The holiday season is here, cozily tiptoeing its way into my days. One minute I was crunching on a carpet of rustling fallen leaves in the park, feeling all pumpkin-y and eager for the dark nights that herald the coming of Halloween. And the next moment, I blink, and the grocery store checkout aisle is lined with foil-wrapped chocolate Santas. My Pandora station plays Charlie Brown Christmas songs. Our mantlepiece is strung up with twinkly tea lights. Last night I lit a fire and set some red tapered candles out on the dinner table—how’s that for ambiance?
The bitter cold makes me particularly happy to come inside at night. Lately I’ve been working in the afternoons in bright little cafes, the buzz of conversation and people staving off that low energy 3 PM slump that plagues me as a writer sometimes. I order a creamy matcha latte, the cheerful bright green surface dotted with a foamy cap of oat milk. I write. I watch people come and go: holding hands. Bickering. Talking on the phone. Searching for their keys. Laughing with the barista. I write more. When I finish and the day starts its slow turn to darkness, I trundle through the city streets, wrapped in all manner of scarves and coats and gloves. I open my lobby door, stepping into the welcome warmth.
Along with the Christmas carols and the music and my red flannel pajamas, my baking has taken a seasonal turn. Though I certainly don’t reserve warm, aromatic spices like cardamom and cinnamon for wintertime only, they have an undeniable appeal in December, so I give them their time in the spotlight.
Instead of regular cookies, we make cardamom-scented snickerdoodles. Instead of almond sweet rolls or sticky orange morning buns, we make cinnamon rolls, heavy on the spice. And instead of any kind of muffins, I’ll be making these spicy ginger ones from here on out.
I found this recipe in an old issue of Gourmet magazine, which remains an enduring treasure trove of stories and recipes, even though it’s no longer in print. The recipe was tucked away on a page half covered in advertisements for Canadian hotel deals, and I nearly missed it. But there it was: GINGER CAKE, adapted from a Viennese bakery in Toronto.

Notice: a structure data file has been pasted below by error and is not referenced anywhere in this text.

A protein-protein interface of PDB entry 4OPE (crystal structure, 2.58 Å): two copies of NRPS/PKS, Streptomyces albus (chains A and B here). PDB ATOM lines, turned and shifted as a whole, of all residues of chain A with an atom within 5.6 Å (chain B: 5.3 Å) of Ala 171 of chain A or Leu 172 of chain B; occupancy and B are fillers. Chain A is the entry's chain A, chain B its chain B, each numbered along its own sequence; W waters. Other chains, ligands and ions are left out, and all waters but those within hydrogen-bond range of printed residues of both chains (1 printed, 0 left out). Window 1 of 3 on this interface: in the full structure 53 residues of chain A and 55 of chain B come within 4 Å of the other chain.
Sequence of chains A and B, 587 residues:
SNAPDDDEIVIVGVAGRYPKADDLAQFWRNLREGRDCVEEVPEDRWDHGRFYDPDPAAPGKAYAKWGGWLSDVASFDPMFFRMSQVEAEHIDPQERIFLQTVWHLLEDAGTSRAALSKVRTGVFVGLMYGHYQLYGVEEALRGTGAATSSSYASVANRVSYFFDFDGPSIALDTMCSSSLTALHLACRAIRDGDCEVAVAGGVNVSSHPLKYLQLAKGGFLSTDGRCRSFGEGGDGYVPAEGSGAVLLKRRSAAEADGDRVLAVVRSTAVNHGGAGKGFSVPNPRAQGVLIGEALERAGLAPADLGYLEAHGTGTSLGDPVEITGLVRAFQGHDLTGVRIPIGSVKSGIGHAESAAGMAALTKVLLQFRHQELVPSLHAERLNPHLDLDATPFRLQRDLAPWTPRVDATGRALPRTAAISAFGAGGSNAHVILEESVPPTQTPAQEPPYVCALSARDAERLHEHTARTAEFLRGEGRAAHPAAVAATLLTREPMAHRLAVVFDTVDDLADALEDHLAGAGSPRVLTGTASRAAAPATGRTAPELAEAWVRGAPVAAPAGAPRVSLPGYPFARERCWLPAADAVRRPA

I didn’t have much time in the morning, so rather than bake the recipe as a cake, I divided the batter between muffin tins. The results were spectacular. Best of all, these muffins get better the second and third day, staying incredibly moist with slightly sticky tops. The recipe doesn’t sound like much…and they don’t look like much either, I know.
But the flavor is wildly assertive, thanks to 4 (!!!) teaspoons of ground ginger. Combined with molasses, some cinnamon, and brown sugar, the muffins are tender-crumbed and warmly spiced. They’re much softer and more delicate than a muffin, which makes sense given that it’s really a cake recipe. I like to crumble them into ice cream—this is weird, but stick with me here, they are very good with pistachio ice cream.
Give them a try. I suspect they’ll win you over as they did me.
Adapted from Gourmet
3 cups all-purpose flour
4 teaspoons ground ginger
2 teaspoons ground cinnamon
1/4 teaspoon kosher salt
1 cup (2 sticks) unsalted butter, softened
1 cup granulated sugar
1 cup + 2 tablespoons molasses
1 cup boiling hot water
2 teaspoons baking soda
2 eggs, lightly beaten
Preheat the oven to 350 degrees F. Grease a standard muffin tin or line it with muffin papers (you can also bake this in a greased 9” springform cake pan—but make sure it’s at least 2” high).
In a stand mixer, cream together the butter and sugar until very pale and fluffy.
In a medium heatproof bowl, whisk together the molasses and boiling water. Add the baking soda and whisk rapidly—it will foam up! This is fun! Like a science experiment!
Add the molasses mixture to the butter/sugar along with the flour, ginger, cinnamon, and salt. Mix until the batter is smooth; don’t overmix.
Add the beaten eggs and mix until well-incorporated.
Divide the batter evenly between the muffin tins and bake for 20 to 25 minutes. The muffins are ready when they just spring back lightly to the touch. If you’re using a 9” springform pan, bake for about 50 to 60 minutes.)
Remove from the oven and let cool.